column By: Layne Simpson | June, 19
When the dust settled, the 6mm-284 emerged as the most successful with the .25-284 in a close second place. Down the road apiece I will take a close look at the 6mm-284, but chose to go with the .25-284 first
The .25-284 became popular enough to prompt Hodgdon to begin publishing pressure-tested loads during the 1960s. In those days, data for it and the .25-06 were shot in 26-inch barrels. Some maximum powder charges listed for various bullet weights in the .25-284 were a pinch or two lighter than those for the .25-06; consequently, velocities for the .25-284 were a bit slower. This was due to Hodgdon holding cartridge overall loaded length for the .25-284 inside 2.800 inches which was the SAAMI maximum for the .284 Winchester. Deep-seating the heavier bullets displaced quite a bit of space inside the case which could have been used for more powder had bullets been seated farther out.
Capacities of the .25-284 and .25-06 cases are close to the same. Sometime after .284 Winchester brass became difficult to find, I switched to 6.5-284 cases necked down. Filled to their brims with water, those formed from Hornady and Lapua 6.5-284 brass average 64.2 and 65.5 grains, respectively. Averages for Remington and Federal .25-06 cases are 66.2 and 66.4 grains. Such small differences in powder capacities of cases of those sizes have very little influence on potential velocity. Cartridge neck diameters for necked-down 6.5-284 cases with bullets seated are .2845 inch for Hornady and .2850 inch for Lapua. The chamber neck of my rifle measures .290 inch.
My .25-284 was built by Alpha Arms, founded by Homer Koon during the late 1970s. The company was later purchased by another Texan by the name of Jim Hill. I knew both of them and their rifles. Whereas Homer’s Alpha I rifle was rather plain, those built on basically the same action by Jim were in higher grades. Three models were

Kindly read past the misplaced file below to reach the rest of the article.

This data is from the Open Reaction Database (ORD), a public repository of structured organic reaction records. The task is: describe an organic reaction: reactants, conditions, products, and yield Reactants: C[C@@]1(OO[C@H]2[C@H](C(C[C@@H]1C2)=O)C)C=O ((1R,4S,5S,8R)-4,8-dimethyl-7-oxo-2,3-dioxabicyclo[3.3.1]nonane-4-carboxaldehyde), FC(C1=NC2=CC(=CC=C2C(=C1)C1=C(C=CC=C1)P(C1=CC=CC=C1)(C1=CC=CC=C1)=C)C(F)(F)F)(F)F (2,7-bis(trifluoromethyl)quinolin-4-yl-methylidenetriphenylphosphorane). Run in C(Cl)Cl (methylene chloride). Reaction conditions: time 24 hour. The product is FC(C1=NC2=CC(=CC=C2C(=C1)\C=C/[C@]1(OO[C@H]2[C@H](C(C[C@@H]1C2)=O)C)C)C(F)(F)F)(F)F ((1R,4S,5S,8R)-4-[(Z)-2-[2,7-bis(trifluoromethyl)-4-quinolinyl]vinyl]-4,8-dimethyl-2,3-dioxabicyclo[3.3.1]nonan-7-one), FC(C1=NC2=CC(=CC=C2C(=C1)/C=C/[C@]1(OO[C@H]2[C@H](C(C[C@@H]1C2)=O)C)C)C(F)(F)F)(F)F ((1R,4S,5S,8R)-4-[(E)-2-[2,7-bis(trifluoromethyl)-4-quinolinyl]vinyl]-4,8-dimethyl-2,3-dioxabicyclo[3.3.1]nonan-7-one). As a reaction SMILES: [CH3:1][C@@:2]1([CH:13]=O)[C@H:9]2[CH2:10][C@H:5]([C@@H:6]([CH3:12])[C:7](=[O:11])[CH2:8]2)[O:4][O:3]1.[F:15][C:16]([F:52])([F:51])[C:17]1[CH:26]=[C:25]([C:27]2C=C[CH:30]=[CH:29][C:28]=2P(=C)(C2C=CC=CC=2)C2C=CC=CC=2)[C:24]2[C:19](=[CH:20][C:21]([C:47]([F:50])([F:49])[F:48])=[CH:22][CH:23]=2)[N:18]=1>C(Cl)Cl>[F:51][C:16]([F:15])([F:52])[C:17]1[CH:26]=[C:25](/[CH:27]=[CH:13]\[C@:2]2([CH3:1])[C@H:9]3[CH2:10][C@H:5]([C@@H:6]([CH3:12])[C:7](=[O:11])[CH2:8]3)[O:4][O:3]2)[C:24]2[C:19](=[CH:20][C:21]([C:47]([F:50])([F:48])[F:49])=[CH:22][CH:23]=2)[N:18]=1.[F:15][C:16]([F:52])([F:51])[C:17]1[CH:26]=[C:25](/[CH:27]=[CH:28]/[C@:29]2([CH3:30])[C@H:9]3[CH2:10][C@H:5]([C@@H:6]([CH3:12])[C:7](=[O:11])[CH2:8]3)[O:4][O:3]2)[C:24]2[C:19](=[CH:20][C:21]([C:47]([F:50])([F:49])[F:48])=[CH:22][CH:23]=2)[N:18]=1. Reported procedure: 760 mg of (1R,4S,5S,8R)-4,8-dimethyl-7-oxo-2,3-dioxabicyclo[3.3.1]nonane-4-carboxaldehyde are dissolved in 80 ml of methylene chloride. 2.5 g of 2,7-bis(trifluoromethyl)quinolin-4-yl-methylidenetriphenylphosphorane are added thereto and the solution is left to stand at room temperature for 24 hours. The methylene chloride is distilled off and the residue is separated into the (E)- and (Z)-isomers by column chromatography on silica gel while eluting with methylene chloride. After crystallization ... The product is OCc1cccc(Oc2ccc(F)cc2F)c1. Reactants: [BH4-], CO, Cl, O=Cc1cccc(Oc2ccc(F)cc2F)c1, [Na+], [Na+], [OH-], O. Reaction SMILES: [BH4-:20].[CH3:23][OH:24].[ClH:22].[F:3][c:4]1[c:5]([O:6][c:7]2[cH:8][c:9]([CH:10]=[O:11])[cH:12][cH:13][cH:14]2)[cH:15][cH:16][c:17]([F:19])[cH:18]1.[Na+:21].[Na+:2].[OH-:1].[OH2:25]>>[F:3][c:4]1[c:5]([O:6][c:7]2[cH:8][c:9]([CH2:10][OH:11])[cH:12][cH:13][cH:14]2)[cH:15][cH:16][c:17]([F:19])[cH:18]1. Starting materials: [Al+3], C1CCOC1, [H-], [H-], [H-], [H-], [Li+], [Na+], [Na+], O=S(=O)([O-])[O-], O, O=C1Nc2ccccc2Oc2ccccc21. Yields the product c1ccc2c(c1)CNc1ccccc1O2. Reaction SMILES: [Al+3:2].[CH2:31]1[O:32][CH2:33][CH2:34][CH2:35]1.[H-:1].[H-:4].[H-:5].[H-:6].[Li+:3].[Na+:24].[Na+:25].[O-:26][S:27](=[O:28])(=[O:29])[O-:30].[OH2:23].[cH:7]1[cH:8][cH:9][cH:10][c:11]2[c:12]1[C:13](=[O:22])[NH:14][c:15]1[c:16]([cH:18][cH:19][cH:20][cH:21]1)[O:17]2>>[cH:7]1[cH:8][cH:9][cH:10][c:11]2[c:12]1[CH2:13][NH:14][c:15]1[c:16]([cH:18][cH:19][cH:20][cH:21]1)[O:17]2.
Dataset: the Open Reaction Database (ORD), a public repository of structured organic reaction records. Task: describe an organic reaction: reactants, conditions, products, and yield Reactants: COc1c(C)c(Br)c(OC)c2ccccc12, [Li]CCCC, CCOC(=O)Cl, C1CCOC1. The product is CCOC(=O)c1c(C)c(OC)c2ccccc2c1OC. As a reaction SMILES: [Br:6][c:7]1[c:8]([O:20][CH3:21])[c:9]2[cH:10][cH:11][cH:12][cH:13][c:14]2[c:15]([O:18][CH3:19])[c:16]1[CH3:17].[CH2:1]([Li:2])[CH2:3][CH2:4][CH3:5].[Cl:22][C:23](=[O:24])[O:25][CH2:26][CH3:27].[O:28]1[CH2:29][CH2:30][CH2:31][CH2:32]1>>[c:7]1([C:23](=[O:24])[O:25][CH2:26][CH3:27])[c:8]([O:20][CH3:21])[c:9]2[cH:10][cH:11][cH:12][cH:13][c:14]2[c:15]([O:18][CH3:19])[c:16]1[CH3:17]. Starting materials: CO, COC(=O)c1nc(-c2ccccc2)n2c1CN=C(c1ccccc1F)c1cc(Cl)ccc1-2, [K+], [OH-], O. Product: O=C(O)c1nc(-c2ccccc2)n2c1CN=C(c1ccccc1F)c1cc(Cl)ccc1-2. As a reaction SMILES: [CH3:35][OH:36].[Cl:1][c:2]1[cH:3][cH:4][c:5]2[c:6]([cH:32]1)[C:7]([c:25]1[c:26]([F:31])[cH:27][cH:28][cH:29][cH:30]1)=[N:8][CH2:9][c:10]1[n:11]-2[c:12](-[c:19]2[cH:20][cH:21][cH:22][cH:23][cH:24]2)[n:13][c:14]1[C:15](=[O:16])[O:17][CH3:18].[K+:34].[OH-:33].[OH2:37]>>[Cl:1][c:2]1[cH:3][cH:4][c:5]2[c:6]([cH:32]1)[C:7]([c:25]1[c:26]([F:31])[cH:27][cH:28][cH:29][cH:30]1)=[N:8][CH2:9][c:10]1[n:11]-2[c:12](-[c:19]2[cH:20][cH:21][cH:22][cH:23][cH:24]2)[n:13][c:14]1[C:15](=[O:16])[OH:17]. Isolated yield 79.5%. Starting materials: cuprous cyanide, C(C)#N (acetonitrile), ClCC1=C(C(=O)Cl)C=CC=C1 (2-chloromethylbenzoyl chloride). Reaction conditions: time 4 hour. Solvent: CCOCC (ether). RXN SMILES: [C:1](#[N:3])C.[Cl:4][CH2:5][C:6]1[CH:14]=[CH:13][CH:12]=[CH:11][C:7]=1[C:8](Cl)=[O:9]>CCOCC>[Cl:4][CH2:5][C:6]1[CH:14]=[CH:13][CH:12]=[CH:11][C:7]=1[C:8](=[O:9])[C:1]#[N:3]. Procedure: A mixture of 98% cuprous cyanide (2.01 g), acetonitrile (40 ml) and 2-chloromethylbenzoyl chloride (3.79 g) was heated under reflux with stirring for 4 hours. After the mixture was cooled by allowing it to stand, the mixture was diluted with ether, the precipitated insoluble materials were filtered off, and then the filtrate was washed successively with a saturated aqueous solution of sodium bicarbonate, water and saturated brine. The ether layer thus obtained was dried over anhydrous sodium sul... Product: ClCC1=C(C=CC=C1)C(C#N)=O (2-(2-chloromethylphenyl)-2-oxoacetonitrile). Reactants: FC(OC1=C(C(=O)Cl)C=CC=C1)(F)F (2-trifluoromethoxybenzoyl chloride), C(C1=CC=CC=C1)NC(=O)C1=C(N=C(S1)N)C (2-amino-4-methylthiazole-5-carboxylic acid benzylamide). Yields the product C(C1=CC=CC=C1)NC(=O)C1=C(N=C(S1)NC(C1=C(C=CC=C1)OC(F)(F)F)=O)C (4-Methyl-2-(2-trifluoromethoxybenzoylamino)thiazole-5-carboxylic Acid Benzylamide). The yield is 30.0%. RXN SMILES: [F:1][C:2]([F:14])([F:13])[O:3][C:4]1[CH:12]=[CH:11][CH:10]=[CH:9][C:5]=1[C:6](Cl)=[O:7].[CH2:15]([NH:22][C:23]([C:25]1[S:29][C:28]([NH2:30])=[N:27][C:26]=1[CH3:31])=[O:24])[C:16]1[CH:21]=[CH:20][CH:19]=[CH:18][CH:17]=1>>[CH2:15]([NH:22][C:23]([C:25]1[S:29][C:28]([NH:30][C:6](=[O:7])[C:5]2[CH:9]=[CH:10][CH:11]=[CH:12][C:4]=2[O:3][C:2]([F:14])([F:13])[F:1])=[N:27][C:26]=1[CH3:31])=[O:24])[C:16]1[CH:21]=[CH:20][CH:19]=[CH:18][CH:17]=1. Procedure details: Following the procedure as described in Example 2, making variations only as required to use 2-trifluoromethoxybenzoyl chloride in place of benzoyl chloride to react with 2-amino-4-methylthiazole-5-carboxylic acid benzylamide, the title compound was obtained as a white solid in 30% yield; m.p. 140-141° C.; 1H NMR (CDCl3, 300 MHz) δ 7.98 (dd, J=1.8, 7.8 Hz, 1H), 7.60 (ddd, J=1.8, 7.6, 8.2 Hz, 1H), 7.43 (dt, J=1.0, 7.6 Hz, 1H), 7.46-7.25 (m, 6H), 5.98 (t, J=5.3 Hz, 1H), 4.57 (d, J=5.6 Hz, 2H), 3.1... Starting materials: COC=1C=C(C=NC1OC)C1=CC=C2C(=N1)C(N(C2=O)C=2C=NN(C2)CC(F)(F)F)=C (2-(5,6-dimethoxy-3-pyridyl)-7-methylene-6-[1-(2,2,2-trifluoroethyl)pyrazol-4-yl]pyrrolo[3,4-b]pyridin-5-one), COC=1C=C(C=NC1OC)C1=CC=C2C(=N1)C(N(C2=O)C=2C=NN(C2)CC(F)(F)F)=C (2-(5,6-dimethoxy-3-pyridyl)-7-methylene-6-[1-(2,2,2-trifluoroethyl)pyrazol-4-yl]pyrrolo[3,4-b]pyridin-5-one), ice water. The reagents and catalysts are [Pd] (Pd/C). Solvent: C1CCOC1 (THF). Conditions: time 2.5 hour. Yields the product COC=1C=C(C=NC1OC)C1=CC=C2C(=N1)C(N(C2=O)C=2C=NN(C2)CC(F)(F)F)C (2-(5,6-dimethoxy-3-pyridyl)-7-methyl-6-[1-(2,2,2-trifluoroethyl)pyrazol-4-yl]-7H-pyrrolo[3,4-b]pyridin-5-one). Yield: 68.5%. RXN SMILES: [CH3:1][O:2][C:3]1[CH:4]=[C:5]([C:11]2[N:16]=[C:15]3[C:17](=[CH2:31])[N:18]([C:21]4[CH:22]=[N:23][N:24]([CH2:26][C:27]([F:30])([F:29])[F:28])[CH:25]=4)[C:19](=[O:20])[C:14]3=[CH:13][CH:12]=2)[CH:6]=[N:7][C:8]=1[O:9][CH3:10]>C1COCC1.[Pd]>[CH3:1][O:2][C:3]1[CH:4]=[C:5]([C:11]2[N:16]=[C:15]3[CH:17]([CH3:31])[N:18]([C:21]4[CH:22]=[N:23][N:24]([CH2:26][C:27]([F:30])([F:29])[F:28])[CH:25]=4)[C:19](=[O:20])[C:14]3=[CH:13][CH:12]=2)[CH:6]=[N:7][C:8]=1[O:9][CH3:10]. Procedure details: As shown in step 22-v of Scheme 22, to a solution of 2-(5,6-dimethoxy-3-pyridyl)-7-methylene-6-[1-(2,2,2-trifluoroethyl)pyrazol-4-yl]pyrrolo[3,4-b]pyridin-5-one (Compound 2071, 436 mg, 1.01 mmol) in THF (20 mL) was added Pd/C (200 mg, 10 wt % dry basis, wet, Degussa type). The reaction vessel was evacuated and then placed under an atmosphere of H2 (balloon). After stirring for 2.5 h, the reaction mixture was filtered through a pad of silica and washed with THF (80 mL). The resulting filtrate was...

In addition to a number of standard and wildcat chamberings, a customer could choose among other options
This rifle is on what the folks at Alpha Arms described as a short action, and while it is shorter than the action the company made for .30-06-length cartridges, it is .250-inch longer than the short Remington Model 700 action. Interior length of its magazine is 3.070 inches. The original plan was to use that action not only for the .243 Winchester, .284 Winchester and .308 Winchester, but for several old classics such as the 6.5x55mm Swedish and the 7x57mm Mauser as well. The magazine was made long enough to accommodate them. For trouble-free feeding of cartridges in my rifle, I keep maximum overall length at 3.050 inches.
Many years ago some brave soul decided to increase the chamber throat length of a Winchester Model 70 .257 Roberts so heaver bullets could be seated completely out of the powder cavity of the case. The modification allowed the use of a bit more powder for a slight increase in velocity at acceptable chamber pressures. The “three-inch .257 Roberts,” as it came to be commonly called, was quite a sensation in its day. Many rifles were chambered or rechambered for it, and quite a few magazine articles were written about it.
My Alpha Arms rifle will accept cartridges 3 inches long, so to differentiate it from the original short-action .25-284 wildcat, I prefer to describe it as the .25-284 (3-inch). Due to the lengthy magazine in my rifle along with a fairly long chamber throat, bullets can be seated with no more intrusion on the powder cavity of the case than in some .25-06 rifles. In fact, the short chamber throat in my Remington 700 .25-06 requires 120-grain bullets to be seated a bit more deeply into the powder space than in my .25-284.
Powders that are suitable for the .25-06 work equally well in the .25-284. I don’t shoot many varmint-weight bullets in this cartridge, but the three 4350s along with H-414 and W-760 are worthy of a try with them. Good old H-4831 is still, after all these years, the powder to beat with all bullet weights. IMR-4955 has a similar burn rate and might work as well, but I have not tried it in this cartridge. Reloder 19 is an excellent candidate for 100-grain bullets, and Reloder 22 sits nose-to-nose with H-4831 when burned behind the heavier bullet weights.
A friend who has successfully used an Alpha custom-grade rifle in .25-284 on a variety of game, including Texas whitetails, Utah mule deer, New Mexico pronghorn and Dall’s sheep and caribou in Alaska, prefers Reloder 22 and the Nosler 110-grain AccuBond in necked-down Nosler 6.5-284 cases. His rifle has a 24-inch barrel, and velocity with that bullet is just over 3,100 fps. Most of the game I have taken with my rifle fell to Swift 100- and 120-grain A-Frame bullets, both pushed along by H-4831.
When adding the Alpha Arms rifle to my battery 35 years ago, I rounded up an RCBS .25-284 die set. The rifle and dies are still going strong.